The San Rafael-based consulting firm provides fundraising services to organizations in Northern California. During the coronavirus quarantine, it has been highlighting nonprofits doing good work by featuring them on its heroes page.

This week, Youth in Arts was named as one of those heroes.

Kristen explained that as a mom of two boys, she knew immediately that Youth in Arts needed to step up to the challenge facing parents who found themselves suddenly homeschooling while trying to work.

“I understand how important arts education is to my children and to this community,” Kristen told Partnership Resources Group. “STEM really needs the A for STEAM (science, technology, engineering, arts and math).”

Youth in Arts has been providing free arts activities live streamed weekdays at 11:08 a.m. on Facebook and Instagram. Activities have included a shape chain dance, making paper playgrounds, painting with flowers and building towers with cardboard scraps.

Vanessa Coleman, a teacher at Rancho Elementary School in Novato and the mother of two boys, appreciates the Youth in Arts lessons.

“We have been using Youth in Arts as fun brain breaks and just some different types of instruction,” she said. “The live stream is videoed so they an be accessed live, or later at a time convenient for us. They are short and sweet ­– just perfect.”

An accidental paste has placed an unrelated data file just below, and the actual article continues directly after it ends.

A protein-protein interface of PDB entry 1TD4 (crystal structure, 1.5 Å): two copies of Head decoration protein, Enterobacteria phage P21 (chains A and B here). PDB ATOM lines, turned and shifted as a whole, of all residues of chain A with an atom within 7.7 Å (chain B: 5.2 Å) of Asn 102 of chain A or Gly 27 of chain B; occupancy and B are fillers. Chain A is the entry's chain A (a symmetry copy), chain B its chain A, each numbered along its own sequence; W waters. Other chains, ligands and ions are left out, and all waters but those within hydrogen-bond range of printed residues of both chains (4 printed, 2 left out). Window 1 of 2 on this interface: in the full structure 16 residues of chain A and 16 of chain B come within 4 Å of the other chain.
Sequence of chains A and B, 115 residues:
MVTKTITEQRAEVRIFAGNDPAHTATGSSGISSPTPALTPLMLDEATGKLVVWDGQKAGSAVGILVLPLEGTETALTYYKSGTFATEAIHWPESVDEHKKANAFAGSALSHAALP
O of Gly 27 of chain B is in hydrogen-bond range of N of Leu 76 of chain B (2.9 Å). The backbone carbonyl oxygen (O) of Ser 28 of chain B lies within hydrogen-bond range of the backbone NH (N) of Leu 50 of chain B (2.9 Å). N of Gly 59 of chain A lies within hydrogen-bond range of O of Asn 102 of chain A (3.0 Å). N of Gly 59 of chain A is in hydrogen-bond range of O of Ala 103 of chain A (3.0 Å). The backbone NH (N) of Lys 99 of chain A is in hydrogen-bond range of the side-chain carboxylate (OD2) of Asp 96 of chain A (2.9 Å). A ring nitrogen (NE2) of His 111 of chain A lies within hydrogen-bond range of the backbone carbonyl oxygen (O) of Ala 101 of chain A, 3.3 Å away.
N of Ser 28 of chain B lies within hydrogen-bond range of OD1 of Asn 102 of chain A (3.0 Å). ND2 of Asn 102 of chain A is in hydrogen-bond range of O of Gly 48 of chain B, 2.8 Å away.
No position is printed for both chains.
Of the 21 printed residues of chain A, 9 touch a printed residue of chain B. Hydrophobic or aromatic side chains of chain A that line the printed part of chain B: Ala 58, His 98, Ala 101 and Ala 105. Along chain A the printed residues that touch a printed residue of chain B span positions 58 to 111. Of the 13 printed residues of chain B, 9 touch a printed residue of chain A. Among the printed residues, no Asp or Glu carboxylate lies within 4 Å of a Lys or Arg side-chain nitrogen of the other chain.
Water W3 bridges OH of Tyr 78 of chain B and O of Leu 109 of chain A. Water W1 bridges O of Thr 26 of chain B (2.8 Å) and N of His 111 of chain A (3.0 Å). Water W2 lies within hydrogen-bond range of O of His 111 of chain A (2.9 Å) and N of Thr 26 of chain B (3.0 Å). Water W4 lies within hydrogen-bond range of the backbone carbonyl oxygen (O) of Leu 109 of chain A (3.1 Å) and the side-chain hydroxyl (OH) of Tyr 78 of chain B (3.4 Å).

Kristen said Youth in Arts is reaching as many schools as it can through distance learning. The arts education nonprofit currently has partnerships with about eight school districts, using teaching artists to provide programs designed to reach all learners and build creativity, confidence and compassion.

Kristen said the silver lining of live stream videos is that Youth in Arts is connecting with more families in a new way.

“Whether they join us live or later, we are getting 800 to 1,100 views on our videos every day,” Kristen told Partnership Resources Group. “We need things like this now more than ever.”

To read the full interview with Partnership Resources Group, click here.

 

Teaching Artists Adjust to a New World

Kids Move with Youth in Arts

We can’t wait to reconnect with our students!

How should a dancer teach online? How does clown perform without a live audience? How can a metal artist heat up materials without her studio?